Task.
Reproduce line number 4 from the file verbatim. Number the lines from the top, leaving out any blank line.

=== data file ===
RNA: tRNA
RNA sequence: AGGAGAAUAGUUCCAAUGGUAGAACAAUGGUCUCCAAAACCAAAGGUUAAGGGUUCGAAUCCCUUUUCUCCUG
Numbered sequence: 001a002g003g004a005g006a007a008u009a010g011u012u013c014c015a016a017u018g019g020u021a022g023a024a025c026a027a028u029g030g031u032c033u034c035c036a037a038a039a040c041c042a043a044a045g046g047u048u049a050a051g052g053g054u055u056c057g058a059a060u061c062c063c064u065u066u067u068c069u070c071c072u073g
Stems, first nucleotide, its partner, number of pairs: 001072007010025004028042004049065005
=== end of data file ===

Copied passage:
Stems, first nucleotide, its partner, number of pairs: 001072007010025004028042004049065005